Eighteen potential witnesses in the trial of tycoon Asil Nadir have died, the Old Bailey heard today.
They were among 283 people being traced by the Serious Fraud Office following Nadir's return to the UK after 17 years to face trial.
The 69-year-old flew back last month after fleeing the country to the extradition-free Turkish Republic of Northern Cyprus in 1993, claiming he would not get a fair trial.
He faces charges of theft relating to a £34 million fraud involving his former Polly Peck business empire.
Philip Shears QC, prosecuting, said 201 witnesses had been traced. Those still alive were being prioritised.
He also revealed that fraud investigators had been struck down by a bug from some of the 1,400 boxes of papers being resurrected from storage for the case.
This had resulted in one member of staff being treated in hospital and other staff being ordered to wear protective clothing.
"A microbial organism caused one member to go to hospital for burns and difficulties," said Mr Shears.
"Health and safety issues have had to be thought about."
In addition to issuing staff with masks, goggles and aprons, some 900 boxes would be given thermal treatment "to negate it".
The trial judge, Mr Justice Holroyde, sympathised with staff but added: "Let's hope there will be no damage to the documents."
Nadir is due to face trial in October next year, and was appearing at a directions hearing.
Nadir, wearing a dark grey suit with a white silk handkerchief in his breast pocket, was allowed to leave the dock and sit next to his solicitor in the well of the court.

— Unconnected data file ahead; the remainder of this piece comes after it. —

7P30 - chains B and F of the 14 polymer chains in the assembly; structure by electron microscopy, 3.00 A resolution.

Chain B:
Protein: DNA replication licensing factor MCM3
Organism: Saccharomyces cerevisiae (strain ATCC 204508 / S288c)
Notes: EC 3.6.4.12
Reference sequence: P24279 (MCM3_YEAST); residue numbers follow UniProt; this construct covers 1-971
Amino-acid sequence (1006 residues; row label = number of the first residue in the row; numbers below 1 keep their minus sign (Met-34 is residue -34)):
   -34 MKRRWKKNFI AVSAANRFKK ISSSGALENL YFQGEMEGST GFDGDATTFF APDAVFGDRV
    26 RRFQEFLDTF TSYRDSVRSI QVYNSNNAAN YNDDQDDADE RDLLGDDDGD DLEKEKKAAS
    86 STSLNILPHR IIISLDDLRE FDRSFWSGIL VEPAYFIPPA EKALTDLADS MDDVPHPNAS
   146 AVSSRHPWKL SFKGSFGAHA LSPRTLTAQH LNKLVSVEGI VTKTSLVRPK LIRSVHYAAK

The judge said he was only acceding to a request from the defence because he had been told Nadir had a hearing difficulty.
During the hearing, defence counsel William Clegg QC complained to the judge that Richard Alderman, head of the SFO, had made "a mischievous attempt to manipulate the Press".
He said Mr Alderman had tried to gain favour for the SFO in an article in a national newspaper.
The court was told that Mr Alderman had no further plans to comment on the case.
Mr Justice Holroyde said: "There is, of course, a public interest in this case. It is entirely appropriate that the Press should publish legitimate reports of the proceedings."
But he warned that nothing should be published which prejudiced one side or another.
Remanding Nadir on bail which includes an electronic tagging condition, the judge reminded him that if he did not turn up, the court could continue the case without him.
Nadir protested: "I understand, my lord, and I have been attending meticulously."
He added: "I am much obliged".Reuse content